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How neighbour Tiger got Atwal into game
- ‘He called me and told me I was in’
Arjun Atwal and Tiger Woods

July 2: Calcutta boy Arjun Atwal has a phone call from a neighbour to thank for his showing at the AT&T National golf tournament in Pennsylvania, where he shared the lead with two others after yesterday’s first round.

Not a neighbour in the Bengal capital, where the 37-year-old lived for years and learnt his golf, but one in Isleworth, Florida. A man who goes by the name of Tiger Woods and who used his clout with the tournament sponsors to earn Atwal the right to play the event, a limited field tourney with a $6 million purse.

Woods and Atwal have known each other well for years — they have regularly practised together at Isleworth since the Indian moved into the neighbourhood in 2005.

“They get along very well. Their discussions are generally based on their game — the grass on the course, their putting…. The understanding has grown over the years,” Atwal’s father Bindi told The Telegraph from Orlando.

The two golfer friends had been discussing schedules two weeks ago at the US Open when Woods asked why Atwal was not playing in the AT&T. Atwal, who has won 10 times around the world and played in more than 100 PGA Tour events, said he did not have the status to get in.

Woods pressed him and asked if he had written a letter to the tournament asking for an “exemption” — an arrangement under which the title sponsor of a PGA Tour event can allow a few players into the tournament.

When Atwal said “No”, Woods said he would try to get him in the tournament if one of the players with an exemption decided not to play.

“And then he called me last week and told me I was in,” Atwal said.

On Thursday, the Indian outshone his more famous practice-round partner, shooting a four-under-par 66 to tie for the lead at Aronimink Golf Club. Woods, the defending champion, struggled with his putting and finished at three-over-par 73, tied for 81st in the 120-player field.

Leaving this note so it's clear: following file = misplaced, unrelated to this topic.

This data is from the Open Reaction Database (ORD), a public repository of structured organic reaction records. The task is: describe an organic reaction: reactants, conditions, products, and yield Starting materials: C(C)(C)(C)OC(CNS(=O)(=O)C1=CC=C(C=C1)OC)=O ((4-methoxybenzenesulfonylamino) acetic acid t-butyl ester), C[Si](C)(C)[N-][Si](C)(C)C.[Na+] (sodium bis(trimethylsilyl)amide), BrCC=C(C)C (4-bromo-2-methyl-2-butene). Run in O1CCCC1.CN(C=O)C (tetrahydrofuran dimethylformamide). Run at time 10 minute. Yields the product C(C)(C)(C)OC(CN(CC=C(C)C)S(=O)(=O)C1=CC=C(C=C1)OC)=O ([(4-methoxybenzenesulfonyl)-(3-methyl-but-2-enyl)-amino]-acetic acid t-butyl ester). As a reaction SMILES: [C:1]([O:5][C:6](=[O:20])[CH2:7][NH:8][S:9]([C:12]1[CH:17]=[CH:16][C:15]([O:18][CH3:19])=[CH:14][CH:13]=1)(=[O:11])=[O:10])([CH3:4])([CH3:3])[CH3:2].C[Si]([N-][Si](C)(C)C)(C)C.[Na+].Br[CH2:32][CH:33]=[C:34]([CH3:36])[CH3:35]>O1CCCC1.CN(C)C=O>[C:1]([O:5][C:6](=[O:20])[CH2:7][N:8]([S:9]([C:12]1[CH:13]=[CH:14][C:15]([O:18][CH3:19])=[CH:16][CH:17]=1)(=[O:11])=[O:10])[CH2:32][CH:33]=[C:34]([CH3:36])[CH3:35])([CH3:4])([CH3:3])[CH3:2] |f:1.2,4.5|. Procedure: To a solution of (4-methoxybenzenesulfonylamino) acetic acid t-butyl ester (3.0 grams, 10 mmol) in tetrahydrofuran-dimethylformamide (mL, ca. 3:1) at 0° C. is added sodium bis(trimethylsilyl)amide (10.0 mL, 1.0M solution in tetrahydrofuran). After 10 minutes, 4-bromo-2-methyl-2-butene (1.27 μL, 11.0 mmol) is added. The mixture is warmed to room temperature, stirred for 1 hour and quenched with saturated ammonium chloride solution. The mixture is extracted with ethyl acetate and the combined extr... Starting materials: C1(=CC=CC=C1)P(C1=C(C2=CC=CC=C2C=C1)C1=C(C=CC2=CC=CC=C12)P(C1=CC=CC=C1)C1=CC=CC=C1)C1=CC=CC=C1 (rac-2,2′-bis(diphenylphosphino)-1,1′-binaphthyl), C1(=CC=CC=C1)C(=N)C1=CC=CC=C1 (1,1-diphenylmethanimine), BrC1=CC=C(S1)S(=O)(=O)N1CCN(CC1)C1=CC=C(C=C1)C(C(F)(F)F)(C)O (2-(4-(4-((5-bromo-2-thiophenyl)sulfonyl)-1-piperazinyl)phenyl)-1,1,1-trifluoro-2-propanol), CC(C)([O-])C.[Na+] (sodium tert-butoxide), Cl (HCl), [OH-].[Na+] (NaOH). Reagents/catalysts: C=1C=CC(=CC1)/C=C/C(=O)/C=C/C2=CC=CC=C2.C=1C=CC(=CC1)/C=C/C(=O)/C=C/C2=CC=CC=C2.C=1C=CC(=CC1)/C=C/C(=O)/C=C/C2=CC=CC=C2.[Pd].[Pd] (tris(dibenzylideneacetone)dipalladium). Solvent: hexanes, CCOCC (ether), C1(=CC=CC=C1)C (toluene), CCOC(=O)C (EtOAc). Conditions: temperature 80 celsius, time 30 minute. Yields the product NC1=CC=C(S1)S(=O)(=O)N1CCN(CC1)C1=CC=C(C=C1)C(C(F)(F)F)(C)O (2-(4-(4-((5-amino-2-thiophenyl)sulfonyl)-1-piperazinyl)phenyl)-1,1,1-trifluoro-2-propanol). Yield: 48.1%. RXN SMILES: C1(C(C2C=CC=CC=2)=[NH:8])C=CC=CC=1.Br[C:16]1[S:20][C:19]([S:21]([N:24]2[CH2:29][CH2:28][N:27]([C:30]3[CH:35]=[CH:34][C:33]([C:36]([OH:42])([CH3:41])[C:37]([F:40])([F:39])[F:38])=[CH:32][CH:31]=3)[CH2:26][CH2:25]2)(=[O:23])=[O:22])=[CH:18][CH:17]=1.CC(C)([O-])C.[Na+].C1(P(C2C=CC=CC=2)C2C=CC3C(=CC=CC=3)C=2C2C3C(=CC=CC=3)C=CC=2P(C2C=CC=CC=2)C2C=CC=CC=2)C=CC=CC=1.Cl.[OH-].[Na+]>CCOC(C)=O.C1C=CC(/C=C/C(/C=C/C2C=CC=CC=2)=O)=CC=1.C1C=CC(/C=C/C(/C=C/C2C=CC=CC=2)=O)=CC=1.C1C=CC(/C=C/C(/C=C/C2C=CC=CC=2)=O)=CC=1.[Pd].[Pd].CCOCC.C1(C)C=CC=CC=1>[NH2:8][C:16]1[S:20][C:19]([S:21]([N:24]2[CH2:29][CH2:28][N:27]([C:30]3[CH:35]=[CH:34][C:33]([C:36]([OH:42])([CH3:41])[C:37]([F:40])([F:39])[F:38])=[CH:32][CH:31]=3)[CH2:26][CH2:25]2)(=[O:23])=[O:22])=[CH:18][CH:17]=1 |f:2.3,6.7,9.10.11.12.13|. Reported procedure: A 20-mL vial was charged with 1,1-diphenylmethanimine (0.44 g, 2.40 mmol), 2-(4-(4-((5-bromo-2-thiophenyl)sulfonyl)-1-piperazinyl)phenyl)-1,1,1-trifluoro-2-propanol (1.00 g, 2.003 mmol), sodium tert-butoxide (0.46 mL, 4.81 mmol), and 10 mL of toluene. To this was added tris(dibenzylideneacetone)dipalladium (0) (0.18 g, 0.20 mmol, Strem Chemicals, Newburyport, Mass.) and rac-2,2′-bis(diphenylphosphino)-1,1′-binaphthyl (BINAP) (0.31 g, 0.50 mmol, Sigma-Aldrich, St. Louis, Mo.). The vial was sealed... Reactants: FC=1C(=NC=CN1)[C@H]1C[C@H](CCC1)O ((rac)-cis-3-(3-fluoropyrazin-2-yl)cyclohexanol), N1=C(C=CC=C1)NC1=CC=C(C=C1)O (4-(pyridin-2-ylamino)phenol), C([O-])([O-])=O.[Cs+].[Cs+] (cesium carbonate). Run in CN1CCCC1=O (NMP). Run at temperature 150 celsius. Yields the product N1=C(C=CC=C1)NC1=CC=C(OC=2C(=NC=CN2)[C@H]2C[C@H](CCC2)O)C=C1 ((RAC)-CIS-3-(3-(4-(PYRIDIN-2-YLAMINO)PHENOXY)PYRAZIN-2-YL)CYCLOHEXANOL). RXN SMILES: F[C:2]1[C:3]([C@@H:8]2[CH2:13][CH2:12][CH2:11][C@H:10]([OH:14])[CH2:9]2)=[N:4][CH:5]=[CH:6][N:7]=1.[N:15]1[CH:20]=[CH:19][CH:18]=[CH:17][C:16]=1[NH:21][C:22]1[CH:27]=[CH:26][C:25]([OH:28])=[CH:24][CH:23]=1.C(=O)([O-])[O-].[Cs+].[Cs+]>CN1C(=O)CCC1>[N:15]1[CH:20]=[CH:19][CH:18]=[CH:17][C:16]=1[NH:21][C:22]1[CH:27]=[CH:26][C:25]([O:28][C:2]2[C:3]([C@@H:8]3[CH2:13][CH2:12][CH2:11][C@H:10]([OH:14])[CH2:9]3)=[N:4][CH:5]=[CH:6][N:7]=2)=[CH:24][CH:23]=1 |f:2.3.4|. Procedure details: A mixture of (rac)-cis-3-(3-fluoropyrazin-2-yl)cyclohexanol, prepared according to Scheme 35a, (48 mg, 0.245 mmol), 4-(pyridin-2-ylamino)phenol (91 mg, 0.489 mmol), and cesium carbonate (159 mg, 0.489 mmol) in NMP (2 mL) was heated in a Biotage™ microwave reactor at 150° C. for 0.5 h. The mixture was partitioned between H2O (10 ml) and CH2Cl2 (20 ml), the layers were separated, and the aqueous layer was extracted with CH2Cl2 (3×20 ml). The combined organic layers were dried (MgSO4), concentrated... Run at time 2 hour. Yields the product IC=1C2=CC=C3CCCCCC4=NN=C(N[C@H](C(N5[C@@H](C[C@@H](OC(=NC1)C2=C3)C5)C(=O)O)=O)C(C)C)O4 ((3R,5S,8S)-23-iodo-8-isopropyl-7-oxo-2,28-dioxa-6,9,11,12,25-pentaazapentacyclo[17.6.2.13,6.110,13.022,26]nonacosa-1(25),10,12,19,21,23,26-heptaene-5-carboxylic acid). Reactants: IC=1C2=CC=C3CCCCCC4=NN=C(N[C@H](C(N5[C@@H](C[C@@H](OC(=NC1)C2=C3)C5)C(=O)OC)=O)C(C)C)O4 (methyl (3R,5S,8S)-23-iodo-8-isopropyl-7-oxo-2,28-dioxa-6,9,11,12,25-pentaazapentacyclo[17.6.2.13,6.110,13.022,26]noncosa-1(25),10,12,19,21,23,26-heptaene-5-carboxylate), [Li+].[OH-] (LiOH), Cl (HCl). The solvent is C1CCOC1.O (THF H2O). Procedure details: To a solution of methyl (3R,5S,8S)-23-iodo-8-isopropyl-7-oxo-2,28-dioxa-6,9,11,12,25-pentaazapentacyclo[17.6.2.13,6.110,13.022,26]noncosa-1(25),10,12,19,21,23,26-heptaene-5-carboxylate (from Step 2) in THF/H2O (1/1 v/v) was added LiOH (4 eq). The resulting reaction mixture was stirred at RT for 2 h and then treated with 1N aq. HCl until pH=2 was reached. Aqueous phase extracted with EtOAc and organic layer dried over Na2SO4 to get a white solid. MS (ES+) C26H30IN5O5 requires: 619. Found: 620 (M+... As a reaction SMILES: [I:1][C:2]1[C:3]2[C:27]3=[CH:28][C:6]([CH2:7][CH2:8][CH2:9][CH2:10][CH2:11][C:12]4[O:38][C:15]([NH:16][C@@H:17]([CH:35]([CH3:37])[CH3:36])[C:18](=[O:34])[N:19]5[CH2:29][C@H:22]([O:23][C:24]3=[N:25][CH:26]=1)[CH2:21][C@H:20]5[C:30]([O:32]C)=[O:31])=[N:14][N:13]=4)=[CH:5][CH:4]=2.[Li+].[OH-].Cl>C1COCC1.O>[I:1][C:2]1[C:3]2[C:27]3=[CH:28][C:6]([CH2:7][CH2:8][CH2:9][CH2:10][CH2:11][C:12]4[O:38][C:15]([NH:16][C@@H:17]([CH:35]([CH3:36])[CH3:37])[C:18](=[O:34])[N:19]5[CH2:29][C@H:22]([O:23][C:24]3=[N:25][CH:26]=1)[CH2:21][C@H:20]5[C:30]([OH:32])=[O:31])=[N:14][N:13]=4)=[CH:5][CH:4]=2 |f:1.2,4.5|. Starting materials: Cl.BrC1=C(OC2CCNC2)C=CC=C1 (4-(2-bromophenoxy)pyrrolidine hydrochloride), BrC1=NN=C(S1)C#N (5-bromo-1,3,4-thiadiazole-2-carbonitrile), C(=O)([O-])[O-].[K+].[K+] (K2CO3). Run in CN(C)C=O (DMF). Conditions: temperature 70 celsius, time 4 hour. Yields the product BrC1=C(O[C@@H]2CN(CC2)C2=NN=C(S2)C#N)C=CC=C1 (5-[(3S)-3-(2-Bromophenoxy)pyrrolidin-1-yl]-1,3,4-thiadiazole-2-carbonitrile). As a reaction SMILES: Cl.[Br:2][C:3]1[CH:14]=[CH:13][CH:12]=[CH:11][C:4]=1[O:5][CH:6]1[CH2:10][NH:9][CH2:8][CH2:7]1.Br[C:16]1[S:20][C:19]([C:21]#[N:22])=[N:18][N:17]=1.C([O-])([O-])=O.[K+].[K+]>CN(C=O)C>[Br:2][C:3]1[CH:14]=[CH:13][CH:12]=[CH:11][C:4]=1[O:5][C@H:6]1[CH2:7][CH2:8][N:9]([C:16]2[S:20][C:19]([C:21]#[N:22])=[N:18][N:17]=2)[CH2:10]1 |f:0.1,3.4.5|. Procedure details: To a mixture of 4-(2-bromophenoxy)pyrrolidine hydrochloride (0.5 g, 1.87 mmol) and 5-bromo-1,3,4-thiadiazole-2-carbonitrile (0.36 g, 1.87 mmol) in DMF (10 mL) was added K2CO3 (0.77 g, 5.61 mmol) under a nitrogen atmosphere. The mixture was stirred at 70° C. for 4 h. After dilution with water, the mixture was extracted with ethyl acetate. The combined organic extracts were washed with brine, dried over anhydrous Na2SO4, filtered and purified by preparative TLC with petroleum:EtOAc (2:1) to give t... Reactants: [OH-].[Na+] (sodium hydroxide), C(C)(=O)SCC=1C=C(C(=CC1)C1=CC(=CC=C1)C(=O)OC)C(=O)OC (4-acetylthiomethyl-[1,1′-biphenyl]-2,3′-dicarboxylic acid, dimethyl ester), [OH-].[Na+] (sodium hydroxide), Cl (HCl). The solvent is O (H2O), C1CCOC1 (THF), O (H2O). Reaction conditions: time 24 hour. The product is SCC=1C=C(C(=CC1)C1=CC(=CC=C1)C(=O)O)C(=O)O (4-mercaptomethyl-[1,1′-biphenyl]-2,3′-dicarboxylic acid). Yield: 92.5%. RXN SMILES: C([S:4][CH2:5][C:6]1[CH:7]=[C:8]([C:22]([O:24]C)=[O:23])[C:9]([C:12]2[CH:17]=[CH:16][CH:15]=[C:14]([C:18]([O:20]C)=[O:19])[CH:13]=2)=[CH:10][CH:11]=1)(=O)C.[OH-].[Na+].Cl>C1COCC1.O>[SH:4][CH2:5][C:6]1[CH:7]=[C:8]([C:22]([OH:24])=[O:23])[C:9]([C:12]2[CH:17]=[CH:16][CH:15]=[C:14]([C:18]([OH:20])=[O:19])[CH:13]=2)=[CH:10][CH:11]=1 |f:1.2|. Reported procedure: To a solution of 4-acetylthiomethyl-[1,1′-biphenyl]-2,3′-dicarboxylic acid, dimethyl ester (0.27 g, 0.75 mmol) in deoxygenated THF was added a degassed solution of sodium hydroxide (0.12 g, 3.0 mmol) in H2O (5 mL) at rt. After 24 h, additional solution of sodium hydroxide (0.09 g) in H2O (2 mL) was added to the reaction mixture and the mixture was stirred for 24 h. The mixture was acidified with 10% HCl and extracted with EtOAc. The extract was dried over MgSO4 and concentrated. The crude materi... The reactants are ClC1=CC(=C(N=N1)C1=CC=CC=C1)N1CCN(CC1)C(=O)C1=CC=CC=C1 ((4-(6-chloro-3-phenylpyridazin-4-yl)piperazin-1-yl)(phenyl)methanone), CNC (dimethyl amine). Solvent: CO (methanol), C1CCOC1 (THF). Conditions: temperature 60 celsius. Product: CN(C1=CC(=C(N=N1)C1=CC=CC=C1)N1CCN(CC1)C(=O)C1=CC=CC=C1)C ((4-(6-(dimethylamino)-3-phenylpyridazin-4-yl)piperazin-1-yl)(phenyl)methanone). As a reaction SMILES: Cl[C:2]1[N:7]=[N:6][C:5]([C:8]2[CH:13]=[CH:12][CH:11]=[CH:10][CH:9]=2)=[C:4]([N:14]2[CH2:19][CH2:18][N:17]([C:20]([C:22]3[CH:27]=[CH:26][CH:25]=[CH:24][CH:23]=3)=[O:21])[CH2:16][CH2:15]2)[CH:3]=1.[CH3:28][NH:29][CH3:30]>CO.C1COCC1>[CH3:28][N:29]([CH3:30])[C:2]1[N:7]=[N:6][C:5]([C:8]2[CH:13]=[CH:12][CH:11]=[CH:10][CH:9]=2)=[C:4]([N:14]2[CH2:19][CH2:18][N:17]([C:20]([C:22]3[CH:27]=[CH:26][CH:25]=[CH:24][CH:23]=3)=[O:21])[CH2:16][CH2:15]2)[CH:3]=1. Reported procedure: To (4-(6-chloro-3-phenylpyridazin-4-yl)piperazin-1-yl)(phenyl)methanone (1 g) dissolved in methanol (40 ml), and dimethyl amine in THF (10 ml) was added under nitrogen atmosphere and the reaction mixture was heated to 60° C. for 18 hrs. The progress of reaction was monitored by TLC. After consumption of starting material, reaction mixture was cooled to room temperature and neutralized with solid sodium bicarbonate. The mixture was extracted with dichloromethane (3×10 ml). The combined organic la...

“Arjun did call yesterday,” Bindi said. “He has been hitting the ball very well; He’s got his swing back and that’s encouraging.”

Atwal, the first Indian golfer to win a European Tour Order of Merit event, said he was surprised at his showing in Pennsylvania after his poor form last week in Cromwell, Connecticut, where he had hit the ball “really bad” and finished tied for 64th.

“I didn’t know what to expect,” said Atwal, who had injured his shoulders earlier this year. “But it was a bit of a surprise.”

Atwal said he no longer engaged in the futility of trying to compare his game to Woods’s, and that the American had helped him out whenever he asked.

“If I have any questions about the short game or whatever it is,” Atwal said, “he’s always been there.”

Bindi said it was the American champion’s down-to-earth nature that struck him the most, and recalled meeting Woods over lunch during this year’s US Open.

“I invited Tiger to come to India. He promptly turned towards Arjun and said, ‘Ask him’. Arjun promptly quipped that in that case, his popularity back home would be threatened and we all shared a good laugh.”

On Thursday, Atwal holed a key 15-footer on the last hole, a stroke that would probably have clipped Woods for a few dollars in a practice round, assuming the two play for money.

Asked if they play for anything, Atwal demurred. “No comment,” he said, smiling. “All I can say is I owe him a little bit right now.”

If he keeps playing the way he started, he will have plenty of cash to pay up.

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